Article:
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rail system

rail system. Means of conveyance by wheeled vehicles guided on fixed tracks, especially when propelled by locomotive. English usage of the flanged wheel and long-distance horse-drawn links between mines and water transport distinguished the wagon-way from the European hund (truck). It is first recorded at Woolaton (Notts.) c.1604 and Broseley (Shropshire), and was introduced by Huntingdon Beaumont to Northumberland by 1605. Diffusion of ‘wagon-ways’ was widespread around the rivers Tyne and Wear in the century after 1660, and lesser systems appeared in Shropshire, Yorkshire, Cumberland, and Fife. Charles Brandling's wagon-way built to supply Leeds with his coal was the first to employ the private act to secure wayleave (1758), and to apply steam commercially in the Murray and Blenkinsop locomotive (1812). The wagon-way was an integral element of most canals, advanced with the introduction of iron rails from the 1790s, and attained its ultimate development in the Stockton and Darlington railway (1825).

The Liverpool and Manchester railway (completed 1830) was the effective transition to the rail system, being designed for steam haulage throughout; for communication between two major towns; and to convey passengers as a principal element of the business. Secondary consequences followed: the exclusion of public access on grounds of safety; by this the establishment of monopoly; and transport at speeds beyond that of a horse transformed the psychology of travel. It was followed by the Grand Junction from Crewe to Birmingham (1837) and the London and Birmingham railway (1838). England thus established a long-distance link between the capital and the industrial north-west. The companies founded in or before the ‘railway manias’ of 1836–7 and 1844–7 had largely completed the rail system by 1854, with more than 6,000 route miles open, and a further 3,200 authorized. The third mania of 1863–6 concentrated upon branch and subsidiary lines, and London suburban development, bringing route mileage to over 15,500 by 1870.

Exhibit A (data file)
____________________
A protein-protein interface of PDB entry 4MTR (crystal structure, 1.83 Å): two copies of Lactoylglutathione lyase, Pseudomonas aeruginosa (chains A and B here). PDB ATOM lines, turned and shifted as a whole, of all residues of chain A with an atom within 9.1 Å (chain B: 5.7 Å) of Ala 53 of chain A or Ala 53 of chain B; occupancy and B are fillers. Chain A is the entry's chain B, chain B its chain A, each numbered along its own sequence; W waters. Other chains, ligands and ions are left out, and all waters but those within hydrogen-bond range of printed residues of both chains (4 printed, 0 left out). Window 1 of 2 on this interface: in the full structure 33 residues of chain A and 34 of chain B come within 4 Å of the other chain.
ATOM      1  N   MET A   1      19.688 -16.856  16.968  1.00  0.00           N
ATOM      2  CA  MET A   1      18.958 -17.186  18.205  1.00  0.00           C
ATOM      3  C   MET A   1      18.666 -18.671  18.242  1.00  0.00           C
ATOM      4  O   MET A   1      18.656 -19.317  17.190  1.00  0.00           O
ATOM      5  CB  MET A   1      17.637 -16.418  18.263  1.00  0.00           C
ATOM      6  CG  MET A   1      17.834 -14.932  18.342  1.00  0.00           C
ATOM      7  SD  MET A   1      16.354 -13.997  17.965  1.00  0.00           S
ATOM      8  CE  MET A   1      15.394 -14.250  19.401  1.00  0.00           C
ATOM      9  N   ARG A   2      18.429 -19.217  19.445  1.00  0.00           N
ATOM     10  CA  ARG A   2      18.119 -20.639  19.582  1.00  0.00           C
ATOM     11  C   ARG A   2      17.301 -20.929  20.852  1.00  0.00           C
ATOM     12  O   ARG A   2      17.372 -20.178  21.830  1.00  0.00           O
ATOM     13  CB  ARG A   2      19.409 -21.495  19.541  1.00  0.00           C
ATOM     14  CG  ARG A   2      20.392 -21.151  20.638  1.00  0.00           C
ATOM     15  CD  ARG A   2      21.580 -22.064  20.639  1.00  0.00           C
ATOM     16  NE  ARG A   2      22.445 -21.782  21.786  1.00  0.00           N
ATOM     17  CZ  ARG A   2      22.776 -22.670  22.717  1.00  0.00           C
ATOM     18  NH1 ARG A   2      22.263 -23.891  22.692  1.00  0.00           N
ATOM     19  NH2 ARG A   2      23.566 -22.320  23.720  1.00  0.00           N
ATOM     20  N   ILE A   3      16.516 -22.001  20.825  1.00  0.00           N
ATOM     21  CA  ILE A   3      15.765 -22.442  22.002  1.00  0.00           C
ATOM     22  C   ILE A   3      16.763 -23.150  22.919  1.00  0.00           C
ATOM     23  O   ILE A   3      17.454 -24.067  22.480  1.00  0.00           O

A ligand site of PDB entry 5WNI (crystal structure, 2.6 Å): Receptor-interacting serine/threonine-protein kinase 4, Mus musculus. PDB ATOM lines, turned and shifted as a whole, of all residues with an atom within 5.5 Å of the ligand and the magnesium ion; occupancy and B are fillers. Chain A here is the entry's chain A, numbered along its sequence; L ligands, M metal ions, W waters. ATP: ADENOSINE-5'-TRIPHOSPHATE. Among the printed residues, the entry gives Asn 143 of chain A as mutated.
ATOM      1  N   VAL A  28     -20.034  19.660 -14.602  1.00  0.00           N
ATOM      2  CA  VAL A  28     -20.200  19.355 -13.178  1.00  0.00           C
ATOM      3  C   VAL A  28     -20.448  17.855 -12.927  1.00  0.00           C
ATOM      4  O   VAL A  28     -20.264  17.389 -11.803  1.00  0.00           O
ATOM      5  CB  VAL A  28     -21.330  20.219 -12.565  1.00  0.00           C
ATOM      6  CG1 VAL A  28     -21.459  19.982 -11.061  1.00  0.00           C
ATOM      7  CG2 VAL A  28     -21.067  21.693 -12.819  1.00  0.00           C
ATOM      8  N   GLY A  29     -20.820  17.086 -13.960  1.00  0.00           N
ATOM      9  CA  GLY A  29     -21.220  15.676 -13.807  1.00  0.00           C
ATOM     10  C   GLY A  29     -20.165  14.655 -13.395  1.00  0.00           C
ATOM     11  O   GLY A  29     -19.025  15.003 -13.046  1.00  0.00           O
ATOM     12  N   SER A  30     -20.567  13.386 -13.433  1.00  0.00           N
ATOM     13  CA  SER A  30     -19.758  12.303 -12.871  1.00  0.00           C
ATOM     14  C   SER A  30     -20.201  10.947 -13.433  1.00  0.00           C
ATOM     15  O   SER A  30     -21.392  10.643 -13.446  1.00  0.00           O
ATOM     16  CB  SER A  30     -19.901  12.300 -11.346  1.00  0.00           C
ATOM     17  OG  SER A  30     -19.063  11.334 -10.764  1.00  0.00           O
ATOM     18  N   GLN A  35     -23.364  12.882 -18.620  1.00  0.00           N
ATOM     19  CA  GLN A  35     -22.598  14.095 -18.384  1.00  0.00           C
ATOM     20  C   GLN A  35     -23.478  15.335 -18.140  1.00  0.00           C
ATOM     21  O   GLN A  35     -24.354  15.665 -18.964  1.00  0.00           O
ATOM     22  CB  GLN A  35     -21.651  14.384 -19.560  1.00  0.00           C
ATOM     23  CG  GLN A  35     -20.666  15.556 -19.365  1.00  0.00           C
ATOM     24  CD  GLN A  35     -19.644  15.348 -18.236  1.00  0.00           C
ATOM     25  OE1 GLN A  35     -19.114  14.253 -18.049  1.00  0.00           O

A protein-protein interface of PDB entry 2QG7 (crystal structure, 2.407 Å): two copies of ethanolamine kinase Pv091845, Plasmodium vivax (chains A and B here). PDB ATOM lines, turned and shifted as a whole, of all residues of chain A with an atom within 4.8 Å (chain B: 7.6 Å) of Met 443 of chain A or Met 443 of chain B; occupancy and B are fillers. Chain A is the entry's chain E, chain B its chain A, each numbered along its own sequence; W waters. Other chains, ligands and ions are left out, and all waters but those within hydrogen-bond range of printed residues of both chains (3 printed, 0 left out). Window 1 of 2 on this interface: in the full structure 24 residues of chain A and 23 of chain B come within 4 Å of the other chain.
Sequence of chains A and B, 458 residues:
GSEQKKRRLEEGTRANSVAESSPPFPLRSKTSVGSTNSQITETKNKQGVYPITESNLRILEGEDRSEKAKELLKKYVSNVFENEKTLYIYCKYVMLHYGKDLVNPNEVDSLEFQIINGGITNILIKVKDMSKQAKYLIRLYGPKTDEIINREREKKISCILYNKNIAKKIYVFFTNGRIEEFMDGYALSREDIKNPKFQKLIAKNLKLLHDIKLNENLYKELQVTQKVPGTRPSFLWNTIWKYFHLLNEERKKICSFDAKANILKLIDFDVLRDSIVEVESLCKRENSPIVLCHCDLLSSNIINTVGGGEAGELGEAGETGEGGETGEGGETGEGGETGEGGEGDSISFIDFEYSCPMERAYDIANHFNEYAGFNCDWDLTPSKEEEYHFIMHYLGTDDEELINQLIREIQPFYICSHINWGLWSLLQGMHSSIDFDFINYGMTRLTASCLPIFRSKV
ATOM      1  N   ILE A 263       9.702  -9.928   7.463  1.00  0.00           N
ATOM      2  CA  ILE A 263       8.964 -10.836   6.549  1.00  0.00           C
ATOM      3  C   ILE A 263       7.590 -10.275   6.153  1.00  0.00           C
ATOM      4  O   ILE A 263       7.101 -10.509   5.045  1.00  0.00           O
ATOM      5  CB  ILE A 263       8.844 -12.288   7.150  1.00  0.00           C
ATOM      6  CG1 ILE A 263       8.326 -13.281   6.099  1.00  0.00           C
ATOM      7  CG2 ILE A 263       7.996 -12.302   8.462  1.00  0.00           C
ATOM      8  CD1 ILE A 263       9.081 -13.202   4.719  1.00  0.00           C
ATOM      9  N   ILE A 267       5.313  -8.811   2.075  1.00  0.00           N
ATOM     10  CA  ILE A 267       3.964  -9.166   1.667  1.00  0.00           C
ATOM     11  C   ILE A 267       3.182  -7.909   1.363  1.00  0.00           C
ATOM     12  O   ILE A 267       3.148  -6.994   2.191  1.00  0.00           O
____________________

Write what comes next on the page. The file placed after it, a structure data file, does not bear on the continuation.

Subsequent development continued the pattern: the bridging of the Scottish estuaries of the Tay (1878 and replacement 1887) and Forth (1890) completed the direct line to Aberdeen, and the Severn tunnel (1886) cut journey times into south Wales, but no major additional trunk routes were added after 1870. The Midland railway attempted to abandon the last navvy-built trunk line, the Settle–Carlisle (opened 1876), in 1868–9, but was forced to complete, and the Great Central's entry to London at Marylebone (1894) was a highly engineered superfluity. Mileage in Britain reached 21,000 by 1914 and was maintained until 1938, before falling to below 19,000 at the end of the 1950s and 12,000 in 1970, of which passenger mileage was around 9,000.

Remarkable traffic growth before 1914 was accompanied by rising costs and falling levels of profit. Freight rose from c.38 million tons in 1850, to 167 million in 1870, and 513 million in 1912, of which 60 per cent was coal and coke, and passenger journeys grew from 73 million in 1850 to 337 million in 1870, and 1,580 million in 1912 (c.2,000 million including London). Competition in services and facilities, the rising ratio of running costs to gross receipts, and falling labour productivity characterized much of the period 1870–1914. Railway direct employment peaked at just under 750,000 in 1921. The railway system was more important to the British economy in 1914 than in 1870, measured by its estimated specific contribution to economic growth, or ‘social saving’.